The third wire, the white wire is the signal wire that sends commands from the receiver to the ESC to tell it how to control the motor. As you move the throttle control on your transmitter, the receiver gets the command and passes it up the white wire to the ESC so it knows how much speed you want from the motor.

There is a third set of wires that go to the motor. The ESC is usually marked to show which wires are the motor wires. If this is a brushed motor ESC then there will be two wires, typically red and black.

On a brushed motor ESC, if we connect red to red on the motor, and black to black, the motor will turn in the expected direction. If we reverse them the motor will spin in the opposite direction.

On a brushless ESC, you match color to color as well. However if the colors don’t match then you need to observe the direction of the motor. If it is spinning in the wrong direction, reversing any two wires will correct this.

Note that on some older brushless motors there were additional wires that attached to a sensor in the motor. However, unless you have an old motor and ESC combination you won’t see that on any of the current designs.

Some ESCs have an integrated switch. In most cases this will allow or prevent the motor from running and pass or block power to the receiver. However it typically does not stop the flow of current from the battery to the ESC. In fact, even if there is no switch there is always current flowing to the ESC which will drain the battery.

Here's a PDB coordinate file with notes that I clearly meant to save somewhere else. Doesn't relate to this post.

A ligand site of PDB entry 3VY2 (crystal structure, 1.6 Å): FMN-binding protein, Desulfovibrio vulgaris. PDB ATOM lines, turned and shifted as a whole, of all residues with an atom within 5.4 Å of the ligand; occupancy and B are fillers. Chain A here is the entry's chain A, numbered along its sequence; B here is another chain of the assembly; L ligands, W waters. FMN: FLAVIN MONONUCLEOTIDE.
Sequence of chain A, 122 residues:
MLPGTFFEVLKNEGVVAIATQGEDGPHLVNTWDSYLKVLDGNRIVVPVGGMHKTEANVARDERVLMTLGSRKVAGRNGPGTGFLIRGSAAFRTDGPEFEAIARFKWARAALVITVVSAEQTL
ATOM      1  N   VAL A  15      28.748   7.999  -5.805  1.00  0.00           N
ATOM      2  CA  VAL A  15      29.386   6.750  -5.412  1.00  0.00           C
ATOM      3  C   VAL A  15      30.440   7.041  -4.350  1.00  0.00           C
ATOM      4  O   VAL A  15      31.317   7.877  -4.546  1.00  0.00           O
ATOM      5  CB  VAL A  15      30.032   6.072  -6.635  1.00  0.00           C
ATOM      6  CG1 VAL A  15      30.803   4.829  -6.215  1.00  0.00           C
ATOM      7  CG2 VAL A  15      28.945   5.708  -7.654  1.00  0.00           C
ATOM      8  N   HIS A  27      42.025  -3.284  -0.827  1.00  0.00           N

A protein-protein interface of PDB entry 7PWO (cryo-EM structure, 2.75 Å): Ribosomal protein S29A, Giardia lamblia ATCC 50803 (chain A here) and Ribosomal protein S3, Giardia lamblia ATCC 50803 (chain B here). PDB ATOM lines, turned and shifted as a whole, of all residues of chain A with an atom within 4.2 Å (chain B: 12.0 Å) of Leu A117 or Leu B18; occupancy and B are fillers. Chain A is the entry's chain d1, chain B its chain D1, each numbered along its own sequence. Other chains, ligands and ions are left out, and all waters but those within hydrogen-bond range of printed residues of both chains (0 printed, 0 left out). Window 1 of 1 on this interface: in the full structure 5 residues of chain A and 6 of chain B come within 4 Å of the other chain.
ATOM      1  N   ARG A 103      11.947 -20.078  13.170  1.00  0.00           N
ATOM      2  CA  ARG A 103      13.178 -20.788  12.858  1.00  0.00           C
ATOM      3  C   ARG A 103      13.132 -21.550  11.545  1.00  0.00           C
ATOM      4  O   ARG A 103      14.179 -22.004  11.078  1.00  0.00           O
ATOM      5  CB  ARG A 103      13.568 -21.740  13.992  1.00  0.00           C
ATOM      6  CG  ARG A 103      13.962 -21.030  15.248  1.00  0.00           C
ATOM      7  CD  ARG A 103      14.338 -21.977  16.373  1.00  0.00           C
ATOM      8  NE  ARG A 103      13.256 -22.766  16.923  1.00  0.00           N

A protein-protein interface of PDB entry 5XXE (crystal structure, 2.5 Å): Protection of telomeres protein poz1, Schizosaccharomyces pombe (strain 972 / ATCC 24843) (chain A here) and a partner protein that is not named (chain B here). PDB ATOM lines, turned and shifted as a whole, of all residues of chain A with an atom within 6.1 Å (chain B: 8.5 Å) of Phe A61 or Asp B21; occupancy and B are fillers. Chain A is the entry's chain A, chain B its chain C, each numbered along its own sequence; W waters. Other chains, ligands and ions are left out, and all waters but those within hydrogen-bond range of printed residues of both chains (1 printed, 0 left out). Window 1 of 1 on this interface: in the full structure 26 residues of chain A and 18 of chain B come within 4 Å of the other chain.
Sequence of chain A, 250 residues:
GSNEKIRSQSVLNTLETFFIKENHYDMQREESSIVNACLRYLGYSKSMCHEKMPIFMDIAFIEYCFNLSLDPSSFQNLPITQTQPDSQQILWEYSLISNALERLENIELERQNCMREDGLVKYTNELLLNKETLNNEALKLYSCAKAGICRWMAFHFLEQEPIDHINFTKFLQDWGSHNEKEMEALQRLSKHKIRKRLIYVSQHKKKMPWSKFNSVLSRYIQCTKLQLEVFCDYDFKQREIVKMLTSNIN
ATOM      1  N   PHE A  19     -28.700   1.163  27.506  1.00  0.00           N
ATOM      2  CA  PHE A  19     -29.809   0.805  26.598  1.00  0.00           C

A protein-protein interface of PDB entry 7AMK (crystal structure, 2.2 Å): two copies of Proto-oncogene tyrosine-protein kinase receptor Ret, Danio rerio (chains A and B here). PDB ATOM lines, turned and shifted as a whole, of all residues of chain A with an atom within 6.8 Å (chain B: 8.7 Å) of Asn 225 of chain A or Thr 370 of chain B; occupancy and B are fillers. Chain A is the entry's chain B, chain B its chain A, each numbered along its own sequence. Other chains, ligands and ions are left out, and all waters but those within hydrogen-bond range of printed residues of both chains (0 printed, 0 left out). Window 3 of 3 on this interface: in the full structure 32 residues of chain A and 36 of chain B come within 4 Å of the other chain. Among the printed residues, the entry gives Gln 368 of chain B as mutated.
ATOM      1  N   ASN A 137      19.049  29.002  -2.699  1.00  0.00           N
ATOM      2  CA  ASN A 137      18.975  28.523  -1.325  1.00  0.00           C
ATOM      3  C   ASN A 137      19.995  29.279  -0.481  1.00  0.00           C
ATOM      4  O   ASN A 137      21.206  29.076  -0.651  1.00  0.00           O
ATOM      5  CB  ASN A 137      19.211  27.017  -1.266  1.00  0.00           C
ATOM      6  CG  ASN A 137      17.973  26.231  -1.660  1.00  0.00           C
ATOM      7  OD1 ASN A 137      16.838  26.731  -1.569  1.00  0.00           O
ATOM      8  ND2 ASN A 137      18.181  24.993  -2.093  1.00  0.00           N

It is for this reason that you should never leave your battery connected when you store your plane. This small current drain will take your battery to zero charge over time. If you are using NiCd or NiMh, the damage may be minor. If you are using Lithium batteries, you lithium battery pack will likely be ruined. So, don’t leave your battery connected unless you are preparing to fly.


The connector/plug that goes to the receiver is standardized. It is the same wire scheme and plug type as is used for the servos. Today all makers, except Futaba, use the universal plug.

On the Futaba J plug you have the same wiring scheme but there is an extra tab on the plug that insures the connector is inserted properly into the receiver. If you have a receiver that accepts this slotted plug it will also accept universal plugs. However if you have a receiver that expects the universal plug, then you will need to trim off this tab with a hobby knife or you can sand it off. Once trimmed, the plug will work fine.

Battery and motor connectors are not as simple.